Monthly Archives: April 2012

How many megabytes did you use today?


With the proliferation of mobile devices used by today’s consumers, the amount of data that is accessed and downloaded each day can reach staggering proportions. After all, do we really know how much data we use each day on our mobile devices? Probably not. And even if we knew, what would we do about it, and what does it mean to marketing today?

The New York Times recently interviewed people on the streets of Manhattan, asking them “What is a megabyte?” Their answers indicate just how little consumers know about their daily data access on smart phones and mobile devices. (Hint – there are 1,000 bytes in a kilobyte; 1,000 kilobytes in a megabyte; and 1,000 megabytes in a gigabyte.)


Group Activities and Discussion Questions:

  1. Before showing this video, ask students to define a megabyte.
  2. How many megabytes do students think they download every day?
  3. How many megabytes are in a movie, a song, an email, a Web site, a document?
  4. Now, show the video clip from the New York Times:
  5. Expand the discussion and have students explore the complexity of this topic. Have students list the variety of (1) phones, (2) providers, and (3) service plans. Discuss the different plans and how they are marketed? Are data limits easy to find? Why not?
  6. Ask students if they know the amount of data covered by their cell phone plan.
  7. What are the implications to marketing when using, or selling, multi-media services and products?

Source: New York Times, 4/19/12

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Ad Age’s Viral Video Chart

This activity is guaranteed to keep students engaged with the content.

Every week Advertising Age, in conjunction with company Visible Measures, publishes a list of the week’s top performing videos. The weekly chart highlights viral video ads that appear on online video sites. Each ad measures viewership of brand-syndicated video clips as well as social video placements that are driven by viewers around the world.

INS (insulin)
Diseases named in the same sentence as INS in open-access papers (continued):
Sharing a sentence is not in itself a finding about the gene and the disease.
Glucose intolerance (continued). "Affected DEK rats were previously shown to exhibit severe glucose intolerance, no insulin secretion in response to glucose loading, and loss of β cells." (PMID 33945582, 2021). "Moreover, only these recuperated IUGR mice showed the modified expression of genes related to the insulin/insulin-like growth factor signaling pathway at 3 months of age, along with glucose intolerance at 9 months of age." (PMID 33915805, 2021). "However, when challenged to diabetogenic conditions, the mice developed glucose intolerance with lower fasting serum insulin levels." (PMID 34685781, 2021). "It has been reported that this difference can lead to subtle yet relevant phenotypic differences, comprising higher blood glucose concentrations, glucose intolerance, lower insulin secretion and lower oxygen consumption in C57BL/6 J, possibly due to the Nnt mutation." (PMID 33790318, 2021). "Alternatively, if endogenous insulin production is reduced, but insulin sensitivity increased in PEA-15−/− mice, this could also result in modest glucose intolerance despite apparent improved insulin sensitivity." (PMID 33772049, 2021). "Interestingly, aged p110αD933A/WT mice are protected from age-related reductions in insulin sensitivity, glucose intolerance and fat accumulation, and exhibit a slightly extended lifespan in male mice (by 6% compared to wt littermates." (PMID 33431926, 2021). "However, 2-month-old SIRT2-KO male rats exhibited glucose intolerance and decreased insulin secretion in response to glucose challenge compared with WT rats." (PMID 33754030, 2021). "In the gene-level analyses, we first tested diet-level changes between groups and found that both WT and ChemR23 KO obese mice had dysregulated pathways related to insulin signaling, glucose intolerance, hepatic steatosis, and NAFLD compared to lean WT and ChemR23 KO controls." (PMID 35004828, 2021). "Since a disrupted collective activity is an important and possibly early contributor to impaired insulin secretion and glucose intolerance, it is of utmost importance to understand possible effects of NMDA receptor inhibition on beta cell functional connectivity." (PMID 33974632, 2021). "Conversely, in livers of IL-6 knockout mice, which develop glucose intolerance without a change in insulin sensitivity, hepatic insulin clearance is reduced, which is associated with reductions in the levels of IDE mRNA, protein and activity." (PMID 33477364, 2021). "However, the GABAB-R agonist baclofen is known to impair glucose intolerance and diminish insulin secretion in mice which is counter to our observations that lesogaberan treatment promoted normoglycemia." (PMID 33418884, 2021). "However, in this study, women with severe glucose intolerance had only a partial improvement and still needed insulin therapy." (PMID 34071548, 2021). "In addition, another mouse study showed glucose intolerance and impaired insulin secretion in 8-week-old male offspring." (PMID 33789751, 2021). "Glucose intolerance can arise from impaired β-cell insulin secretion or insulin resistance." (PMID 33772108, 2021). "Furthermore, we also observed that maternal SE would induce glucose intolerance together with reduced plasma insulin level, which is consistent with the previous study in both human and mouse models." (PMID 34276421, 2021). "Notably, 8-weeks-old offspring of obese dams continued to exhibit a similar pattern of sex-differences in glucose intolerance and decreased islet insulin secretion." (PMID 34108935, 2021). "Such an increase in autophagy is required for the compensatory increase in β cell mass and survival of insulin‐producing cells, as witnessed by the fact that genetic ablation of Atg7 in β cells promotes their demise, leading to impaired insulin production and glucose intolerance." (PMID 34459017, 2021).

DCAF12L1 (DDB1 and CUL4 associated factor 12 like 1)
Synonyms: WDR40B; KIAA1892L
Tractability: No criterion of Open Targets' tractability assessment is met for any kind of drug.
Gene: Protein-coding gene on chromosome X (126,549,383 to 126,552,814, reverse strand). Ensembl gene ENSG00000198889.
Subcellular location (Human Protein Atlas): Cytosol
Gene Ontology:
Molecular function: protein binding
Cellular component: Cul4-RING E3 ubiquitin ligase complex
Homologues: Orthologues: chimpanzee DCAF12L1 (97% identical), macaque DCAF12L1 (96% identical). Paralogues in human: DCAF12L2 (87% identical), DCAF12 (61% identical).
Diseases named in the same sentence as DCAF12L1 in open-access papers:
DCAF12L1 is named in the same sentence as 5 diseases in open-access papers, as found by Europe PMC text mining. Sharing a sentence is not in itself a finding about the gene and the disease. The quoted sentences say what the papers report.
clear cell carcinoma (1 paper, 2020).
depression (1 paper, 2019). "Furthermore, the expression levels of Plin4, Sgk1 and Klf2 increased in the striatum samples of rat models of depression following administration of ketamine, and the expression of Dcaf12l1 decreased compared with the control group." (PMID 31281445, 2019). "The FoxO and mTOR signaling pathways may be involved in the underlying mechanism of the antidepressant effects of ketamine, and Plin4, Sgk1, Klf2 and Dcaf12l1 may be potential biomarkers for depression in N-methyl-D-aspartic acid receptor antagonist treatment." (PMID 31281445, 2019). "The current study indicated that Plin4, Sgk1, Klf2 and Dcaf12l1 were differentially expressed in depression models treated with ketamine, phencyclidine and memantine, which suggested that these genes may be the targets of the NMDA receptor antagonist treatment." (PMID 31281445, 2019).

Visible Measures uses a measurement called True Reach™ to quantify the total audience that has been exposed to a viral video campaign, no matter where the campaign videos travel online. The measurement combines data from brand-driven seeded video placements with results from community-driven viral video placements – spoofs, parodies, mashups, and more.

There are three key factors required to achieve viral video success:

  1. Reaching the tastemakers
  2. Building a community of participation
  3. Creating unexpectedness in the video

Check out this week’s top videos at


Group Activities and Discussion Questions:

  1. Bring up Ad Age’s weekly Viral Video chart:
  2. Have students examine how the ads are measured by Visible Measures.
  3. Divide students into teams. Have each team select an ad on the top video chart and analyze the ad.
  4. What is unusual?
  5. Who will it interest?
  6. What is the key message?
  7. How effective is the ad at getting the company’s brand and message across to viewers?

Source:  Advertising Age – weekly update each Thursday morning

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Unusual places – unusual spaces

Consumers see hundreds of ads and promotions every single day! Much of it occurs in the usual places such as ads in the morning paper, television commercials, radio pitches, billboards, bus stop signs and more. From the time we start our days with a morning cup of coffee, to the late night programs watched before we retire to bed each evening, consumers are inundated with messages and images. There’s a ton of clutter surrounding consumers.

This of course brings challenges to marketers. What are new venues for promotion? Where can we break free of the pack and have a consumer’s attention? Some crazy examples used have been:

  • Billboard Magazine placed seven strings and an amp inside a urinal to people could make music when they pee.
  • Publicis Mojo Auckland used a ketchup packet and sauce for an award-winning campaign against land mines.
  • Accounting firm Ernst & Young pasted its logo on kids’ faces using a service from
  • Folgers’s Coffee placed stickers over manhole covers so that the rising steam appeared to come from a cup of piping hot coffee.
  • Advertising on the gates that guard parking ramps.
  • QR codes on the rooftops of buildings.

Group Activities and Discussion Questions:

  1. Have a 2-minute drill: Divide students into teams of two or three people (sitting by each other). In two minutes, have them list ALL the places they have seen advertising, especially unusual places.
  2. Show examples for unusual placements as noted in the Ad Age article:
  3. Click on the links in the Ad Age article to view the media placements.
  4. Encourage students to think out-of-the-box. What would be wild places that ads could be placed?
  5. Have students do a quick Internet search for “unexpected” or “unusual” ad placements. (Make sure they expand their search boundaries outside of the U.S.)
  6. Have students examine the Web site: to learn of an unusual business by two broke college students.
  7. Have students practice their skills. Give them a list of common products (e.g., Tide, Coach purse, Nike shoes, Hershey’s Chocolate, Jockey underwear, etc.) and have them come up with three very unusual places for advertising the products. Be creative!

Source:  Ad Age Daily, 4/30/12


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